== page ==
One of the consequences of Brexit is the progressive replacement of the ‘CE’ (Conformité Européenne) marking of products, indicating conformance with various design and manufacturing specifications, with ‘UKCA’ (UK Conformity Assessed) marks. Since at present the UK has adopted EU standards wholesale, this is in some senses a distinction without a difference, but there is always the possibility that rules may diverge in the future.

The Department for Business, Energy and Industrial Strategy (BEIS), the government department for business and enterprise, has been drafting rules for how products should be marked to give the necessary assurances to those who buy, hire or use relevant items. However, as we explained in a meeting with officials from the BEIS, there are some issues.

The rules require UKCA markings to be “clearly visible, legible and indelible” on every relevant piece of “machinery” in the scope of the Supply of Machinery (Safety) regulations of 2008. But ‘machinery’ doesn’t only mean large, powered mechanisms (on which there will almost always be somewhere that UKCA markings can be applied sensibly), but also the broader category of such things as ropes, chains, shackles and other accessories. Legislation tends to be written with complex mechanisms, rather than ancillary equipment, in mind, and this is the core of the issue.

We are not making a case around cost – although there may be cost implications – but about safety. Indelible marking on items such as forgings or castings may be at best impracticable (because they are hard to apply or impossible to view in use) or at worst pose an active risk: stamping or etching marks on a forging may introduce a starting point for a stress fracture, or a site where corrosion may take a hold, especially in environments such as the offshore oil and gas industry. In terms of safety, we suggest it would be better to allow UKCA conformance to be demonstrated in the ‘paperwork’ or its electronic equivalent.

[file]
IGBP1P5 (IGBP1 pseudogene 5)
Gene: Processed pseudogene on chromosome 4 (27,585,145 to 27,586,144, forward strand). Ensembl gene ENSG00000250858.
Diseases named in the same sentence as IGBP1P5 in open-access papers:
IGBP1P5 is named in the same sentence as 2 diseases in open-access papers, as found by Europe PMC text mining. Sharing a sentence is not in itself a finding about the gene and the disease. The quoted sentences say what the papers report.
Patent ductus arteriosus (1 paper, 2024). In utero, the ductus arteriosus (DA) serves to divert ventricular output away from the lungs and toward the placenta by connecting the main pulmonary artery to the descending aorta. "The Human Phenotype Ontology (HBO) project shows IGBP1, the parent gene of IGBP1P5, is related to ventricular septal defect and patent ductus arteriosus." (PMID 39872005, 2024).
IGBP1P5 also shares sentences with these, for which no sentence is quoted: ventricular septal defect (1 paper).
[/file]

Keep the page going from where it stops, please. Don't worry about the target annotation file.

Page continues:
The rules inherited from the EU allow this in some obvious cases: it is clearly not practicable individually to mark bulk reels of wire rope or drums of chain – the compliance certification relates to the reel from which the cable is taken.

There is an argument that ‘paperwork’ gets stuffed in a drawer and is never referred to again. However, on receipt of goods and at examination intervals documents need to be reviewed as a means of checking that equipment meets health and safety requirements and has not been modified or altered.

We have other concerns we have put to the BEIS. The sector uses products from many foreign companies that may not perform UKCA marking, leaving UK firms working abroad or re-exporting in a quandary – one that could be resolved if the conformance certification resides in the documentation rather than the physical product.

Many of the products we use or produce are too small or of too complex a shape to be marked with the logo. And the proposed alternatives, such as “permanently affixed” tags, fail at the first conception of how and in what environments lifting equipment is used – most of them are highly likely to end up as further plastic pollution, on land or at sea.

We have presented the case to the BEIS that, in some circumstances, allowing compliance to be demonstrated and verified through documentation rather than on the item would improve rather than reduce safety standards.

Documentation should be readily, and probably digitally, accessible to all those who need to know, without having to access the item itself, which may not be in a safely accessible location.

That there are also potential benefits in terms of cost and competitiveness for the UK’s domestic suppliers and manufacturers is undeniable, but that is not our main objective: it is all about the safe and secure deployment and use of lifting equipment.

The association is behind the new UK conformity requirements, but for some cast and forged products it is proving impracticable, and sometimes impossible, to apply the marking on the product. So we have been seeking a concession for the marking to continue on the documents after the deadlines.

We are pleased that the government has granted an extension to the deadlines to allow for such discussions and to give more time to adapt. For most lifting equipment products, UK conformity marking will be required by the end of 2024 but we can continue to put the UKCA mark on the documents until the end of 2027. We hope that during this period we will be granted a similar concession to that given currently to other products where it is difficult to directly apply the CE mark.